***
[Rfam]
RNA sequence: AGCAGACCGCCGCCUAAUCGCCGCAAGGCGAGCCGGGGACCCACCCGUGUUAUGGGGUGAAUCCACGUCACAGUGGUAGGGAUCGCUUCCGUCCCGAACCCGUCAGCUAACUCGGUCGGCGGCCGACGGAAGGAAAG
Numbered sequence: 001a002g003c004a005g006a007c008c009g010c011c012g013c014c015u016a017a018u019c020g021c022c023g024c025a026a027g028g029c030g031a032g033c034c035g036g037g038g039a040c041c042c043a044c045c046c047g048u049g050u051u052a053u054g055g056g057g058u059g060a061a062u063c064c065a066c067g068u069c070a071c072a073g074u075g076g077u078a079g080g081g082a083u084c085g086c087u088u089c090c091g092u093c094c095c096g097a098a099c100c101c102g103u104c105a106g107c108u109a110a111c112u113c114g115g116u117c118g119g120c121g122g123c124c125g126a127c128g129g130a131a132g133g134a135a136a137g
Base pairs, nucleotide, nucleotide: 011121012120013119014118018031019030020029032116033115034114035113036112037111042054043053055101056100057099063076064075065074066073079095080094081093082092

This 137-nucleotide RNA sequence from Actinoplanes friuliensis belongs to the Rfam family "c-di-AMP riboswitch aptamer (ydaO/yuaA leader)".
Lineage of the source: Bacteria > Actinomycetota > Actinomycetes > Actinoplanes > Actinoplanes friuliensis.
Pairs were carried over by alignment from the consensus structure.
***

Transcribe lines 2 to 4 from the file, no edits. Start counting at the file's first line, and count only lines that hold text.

RNA sequence: AGCAGACCGCCGCCUAAUCGCCGCAAGGCGAGCCGGGGACCCACCCGUGUUAUGGGGUGAAUCCACGUCACAGUGGUAGGGAUCGCUUCCGUCCCGAACCCGUCAGCUAACUCGGUCGGCGGCCGACGGAAGGAAAG
Numbered sequence: 001a002g003c004a005g006a007c008c009g010c011c012g013c014c015u016a017a018u019c020g021c022c023g024c025a026a027g028g029c030g031a032g033c034c035g036g037g038g039a040c041c042c043a044c045c046c047g048u049g050u051u052a053u054g055g056g057g058u059g060a061a062u063c064c065a066c067g068u069c070a071c072a073g074u075g076g077u078a079g080g081g082a083u084c085g086c087u088u089c090c091g092u093c094c095c096g097a098a099c100c101c102g103u104c105a106g107c108u109a110a111c112u113c114g115g116u117c118g119g120c121g122g123c124c125g126a127c128g129g130a131a132g133g134a135a136a137g
Base pairs, nucleotide, nucleotide: 011121012120013119014118018031019030020029032116033115034114035113036112037111042054043053055101056100057099063076064075065074066073079095080094081093082092